Although he didn’t meet a Jew until the late 1990s, in his role as the Polish Foreign Ministry’s envoy to the Jewish Diaspora, Sebastian Rejak has spent the past two and a half years assiduously cultivating relations with Jewish communities throughout Europe and North America to improve his country’s ties with world Jewry.
Prior to taking on his diplomatic role, Rejak, who comes from a traditional Catholic family in Lublin, studied Judaism and Jewish history and gained a working knowledge of Hebrew. A member of the Polish Society for Jewish Studies, Rejak is also the author of two books — “Jewish Identities in Poland and America: The Impact of the Shoah on Religion and Ethnicity” and “Inferno of Choices: Poles and the Holocaust.”
Today, after having spent decades delving into the rich intertwined tapestry that is Polish Jewish history, Rejak said in a recent interview with The Times of Israel that he cannot conceive of a situation in which Poland would be bereft of Jews. As he put it: “It’s impossible for me to imagine Poland without Jews. It would be a tremendous loss for Poland.”
Most recently, he worked tirelessly behind the scenes to raise awareness of the new Ulma Family Museum of Poles Saving Jews in World War II, which was officially opened in the remote southeastern Polish village of Markowa on March 17 in the presence of Poland’s president, Andrzej Duda, and the chief rabbi of Poland, Michael Schudrich.
As Rejak acknowledged in an interview in Warsaw the day before the opening, it was a big deal for Poland, a chance to improve its image in the eyes of Jews and the international community. In his view, the new museum, financed by Markowa and the Polish Ministry of Culture and National Heritage, will serve as a positive role model for Polish youth.
The younger generation, he noted, appreciates the richness of Jewish culture and regards it as an integral component of Polish history. “It’s inextricably a part of what we are as Poles,” he said. “But to my regret, there is still a degree of anti-Semitism in Poland.”
The museum, eight years in the making, honors Polish rescuers of Jews, but focuses on Jozef and Wiktoria Ulma, a middle-aged couple from Markowa. In 1942, as the Nazi hunt for Jews intensified, eight Jews asked the Ulmas for help, and they agreed to shelter them. In exchange, the Jews worked on their farm.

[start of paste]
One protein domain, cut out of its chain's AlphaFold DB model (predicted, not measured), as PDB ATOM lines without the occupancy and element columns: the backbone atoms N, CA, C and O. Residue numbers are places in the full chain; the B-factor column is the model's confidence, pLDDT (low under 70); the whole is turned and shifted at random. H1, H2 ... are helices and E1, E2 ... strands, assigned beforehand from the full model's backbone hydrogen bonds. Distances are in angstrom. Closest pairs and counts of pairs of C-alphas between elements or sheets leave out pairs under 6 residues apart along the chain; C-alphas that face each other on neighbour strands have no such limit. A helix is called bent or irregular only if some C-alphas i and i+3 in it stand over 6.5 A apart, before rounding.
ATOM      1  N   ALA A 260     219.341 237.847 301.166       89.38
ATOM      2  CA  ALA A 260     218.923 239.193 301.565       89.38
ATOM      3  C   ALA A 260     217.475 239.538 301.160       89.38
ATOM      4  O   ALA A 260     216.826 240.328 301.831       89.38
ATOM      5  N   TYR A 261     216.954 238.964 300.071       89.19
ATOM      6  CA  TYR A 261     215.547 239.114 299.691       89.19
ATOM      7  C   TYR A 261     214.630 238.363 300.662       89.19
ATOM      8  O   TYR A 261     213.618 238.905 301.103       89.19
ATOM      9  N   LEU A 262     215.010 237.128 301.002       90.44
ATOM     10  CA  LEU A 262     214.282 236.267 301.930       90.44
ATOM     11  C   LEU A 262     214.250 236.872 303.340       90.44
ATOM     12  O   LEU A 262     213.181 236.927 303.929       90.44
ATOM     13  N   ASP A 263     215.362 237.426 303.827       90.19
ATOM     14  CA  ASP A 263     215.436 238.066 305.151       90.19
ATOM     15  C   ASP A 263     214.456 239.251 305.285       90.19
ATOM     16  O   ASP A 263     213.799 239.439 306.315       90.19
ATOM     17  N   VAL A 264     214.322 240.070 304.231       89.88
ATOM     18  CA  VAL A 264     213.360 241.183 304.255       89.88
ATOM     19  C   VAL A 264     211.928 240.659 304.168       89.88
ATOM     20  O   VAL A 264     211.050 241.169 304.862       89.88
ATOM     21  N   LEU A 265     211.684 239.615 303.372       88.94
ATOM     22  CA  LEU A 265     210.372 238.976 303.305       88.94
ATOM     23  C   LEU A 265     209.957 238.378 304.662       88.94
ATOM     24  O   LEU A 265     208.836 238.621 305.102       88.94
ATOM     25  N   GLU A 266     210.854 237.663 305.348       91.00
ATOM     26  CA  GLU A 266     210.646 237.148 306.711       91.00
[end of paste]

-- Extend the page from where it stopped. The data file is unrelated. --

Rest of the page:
On March 24, 1944, German police, acting on a tip from a Polish informer, fatally shot the Ulmas, along with their six children and the Jews in their care: In 1941, the German governor of occupied Poland, Hans Frank, had issued an order forbidding Poles to assist Jews on pain of death.
Yad Vashem, the Holocaust research and educational center in Jerusalem, recognized the Ulmas as righteous gentiles in 1995. About a decade later, the Vatican launched a beatification process to confer sainthood on the Ulma family.
Rejak suggested that contemporary Poland tapped into the Ulmas’ heroism to offset a public relations disaster caused by the publication of Jan Tomasz Gross’s 2001 book, “Neighbors.” A Polish American historian who had left Poland in 1969, Gross examined the 1941 pogrom in the northeastern town of Jedwabne, during which a mob of anti-Semitic Poles, encouraged by the Germans, burned down a barn with at least several hundred Jews crammed inside.
The book sparked an impassioned debate in Poland because it tarnished the cherished notion that Poles had been victims of Nazi aggression. Now, in “Neighbors,” they emerged in a far different light, as hateful oppressors of Jews.
To Jews in the Diaspora, Jedwabne seemed to confirm their worst suspicions about Poles, for anti-Semitism had been a malevolent phenomenon in pre-war Poland. During the Holocaust, a cadre of Polish collaborators and blackmailers tormented Jews. Post-WWII, a pogrom erupted in Kielce in 1946. And in the wake of the 1968 anti-Semitic campaign — dressed up as an anti-Zionist response to so-called Israeli warmongering in the 1967 Six Day War — more than 10,000 Jews were driven out of Poland.
The Ulma story, however, presented the Polish government with an opportunity to adjust negative Jewish perceptions of Poland, where 3.3 million Jews lived on the eve of the war. Rejak agreed that the events in Markowa may work in Poland’s favor.
Poland is obliged to ‘own up’ to its past
“There is a general feeling among Poles that Poland has been perceived through the prism of pre-war anti-Semitism and wartime blackmailers who betrayed Jews, and this image has, in general, dominated discourse about Poland,” he said. “We want to balance the picture more, but I hope the museum won’t be used to claim there were only good Poles.”
Poland is obliged to “own up” to its past, he added. “It’s a complex history. We have to take into account the extremes.”
Rejak admitted that the Roman Catholic church has not always played a positive role in fostering good Polish-Jewish relations, but he pointed out that John Paul II, the late Polish-born pope, succeeded in diminishing anti-Semitism in Poland. Nonetheless, there are priests who have not accepted his ecumenical teachings. “In the church, change comes slowly,” he said.
‘It’s impossible for me to imagine Poland without Jews’
Asked how many Jews live in Poland today, Rejak said that 7,353 Polish citizens declared themselves Jewish in the 2011 national census.
“The actual number may be several times greater,” he added. “There is a core Jewish population and a non-practicing segment of Poles of Jewish descent.”
Rejak expressed the hope that the Jewish community, a pale imitation of its former self, will continue to grow and thrive, and that Polish society at large will be receptive to a Jewish presence in Poland.
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